Thursday, March 23, 2006


It seems the Israel lobby is all over the news right now. Just last night, I read this week's LRB's cover story which describes the ways in which the Israel lobby controls American politics in the Middle East:
In its basic operations, the Israel Lobby is no different from the farm lobby, steel or textile workers’ unions, or other ethnic lobbies. There is nothing improper about American Jews and their Christian allies attempting to sway US policy: the Lobby’s activities are not a conspiracy of the sort depicted in tracts like the Protocols of the Elders of Zion. For the most part, the individuals and groups that comprise it are only doing what other special interest groups do, but doing it very much better. By contrast, pro-Arab interest groups, in so far as they exist at all, are weak, which makes the Israel Lobby’s task even easier.
Read the rest of it here. The article pretty much caused me to get very angry. I watched Paradise Now before I went to bed. I don't think that helped with the anger.

Then, in today's El-Ahram, Joseph Massad, the dogged Columbia professor, says the lobby cannot be blamed for what are essentially the American government's sins:
The arguments put forth by these studies would have been more convincing if the Israel lobby was forcing the United States government to pursue policies in the Middle East that are inconsistent with its global policies elsewhere. This, however, is far from what happens. While US policies in the Middle East may often be an exaggerated form of its repressive and anti- democratic policies elsewhere in the world, they are not inconsistent with them. One could easily make the case that the strength of the pro-Israel lobby is what accounts for this exaggeration, but even this contention is not entirely persuasive.
Reading Massad's essay seriously confused me. How could a guy who's been hounded for years be letting the very lobby that hounded him off the hook? But sure enough, I got to the end of the essay and he answered the question for me:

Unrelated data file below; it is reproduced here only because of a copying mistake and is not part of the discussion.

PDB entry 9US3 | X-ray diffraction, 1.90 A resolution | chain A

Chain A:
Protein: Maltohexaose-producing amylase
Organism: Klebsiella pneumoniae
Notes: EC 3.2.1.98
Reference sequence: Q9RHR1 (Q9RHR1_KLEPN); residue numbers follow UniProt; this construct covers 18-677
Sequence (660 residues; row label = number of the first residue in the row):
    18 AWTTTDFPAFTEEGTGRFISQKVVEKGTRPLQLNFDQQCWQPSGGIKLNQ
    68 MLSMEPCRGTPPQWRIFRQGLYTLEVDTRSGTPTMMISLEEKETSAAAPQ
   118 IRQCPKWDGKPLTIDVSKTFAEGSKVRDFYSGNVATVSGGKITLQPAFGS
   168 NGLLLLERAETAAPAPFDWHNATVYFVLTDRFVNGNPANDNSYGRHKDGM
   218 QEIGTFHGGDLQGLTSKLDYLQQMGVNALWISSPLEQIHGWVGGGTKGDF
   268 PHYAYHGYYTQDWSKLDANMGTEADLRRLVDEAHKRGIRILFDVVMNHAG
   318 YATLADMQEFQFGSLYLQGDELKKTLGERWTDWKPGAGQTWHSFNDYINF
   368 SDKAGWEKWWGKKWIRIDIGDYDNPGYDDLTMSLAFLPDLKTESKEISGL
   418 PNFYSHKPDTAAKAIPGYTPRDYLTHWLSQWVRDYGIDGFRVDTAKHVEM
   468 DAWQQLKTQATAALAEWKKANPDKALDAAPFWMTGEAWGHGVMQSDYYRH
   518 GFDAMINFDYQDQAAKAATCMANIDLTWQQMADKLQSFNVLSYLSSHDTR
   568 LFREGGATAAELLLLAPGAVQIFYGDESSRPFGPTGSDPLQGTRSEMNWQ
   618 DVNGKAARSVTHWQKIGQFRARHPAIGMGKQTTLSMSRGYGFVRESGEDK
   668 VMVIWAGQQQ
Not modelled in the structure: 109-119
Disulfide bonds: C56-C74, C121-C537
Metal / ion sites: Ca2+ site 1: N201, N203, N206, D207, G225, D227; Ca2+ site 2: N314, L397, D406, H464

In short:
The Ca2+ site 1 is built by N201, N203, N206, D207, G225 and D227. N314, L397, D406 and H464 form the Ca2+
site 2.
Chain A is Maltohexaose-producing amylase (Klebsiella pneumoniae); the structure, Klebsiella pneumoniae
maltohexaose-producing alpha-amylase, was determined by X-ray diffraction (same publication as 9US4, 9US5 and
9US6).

What then would have been different in US policy in the Middle East absent Israel and its powerful lobby? The answer in short is: the details and intensity but not the direction, content, or impact of such policies. Is the pro- Israel lobby extremely powerful in the United States? As someone who has been facing the full brunt of their power for the last three years through their formidable influence on my own university and their attempts to get me fired, I answer with a resounding yes. Are they primarily responsible for US policies towards the Palestinians and the Arab world? Absolutely not. The United States is opposed in the Arab world as elsewhere because it has pursued and continues to pursue policies that are inimical to the interests of most people in these countries and are only beneficial to its own interests and to the minority regimes in the region that serve those interests, including Israel. Absent these policies, and not the pro-Israel lobby which supports them, the United States should expect a change in its standing among Arabs. Short of that, the United States will have to continue its policies in the region that have wreaked, and continue to wreak, havoc on the majority of Arabs and not expect that the Arab people will like it in return.


Anonymous Shelley Ettinger said...

Hi--thanks for posting this, and the link. I'm going to print the whole article to read over the weekend. As an anti-Zionist Jew who supports the Palestinian cause with all my heart and soul, I've had a lot of debates with people over precisely the issue Massad addresses here. I completely agree with him that it's U.S. imperialism and, specifically, its oil greed, that drives Washington's pro-Israel policy, and not the other way around, that Israel and the Israel lobby control Washington.

Anyway, again, thanks for this post. I read your blog regularly and enjoy it a lot. --Shelley Ettinger

10:10 AM  
Blogger rockslinga said...

Thanks, Shelley. The LRB article is pretty long and a lot of the issues it addresses are fairly common-knowledge, but it's worth a read...

11:02 PM  

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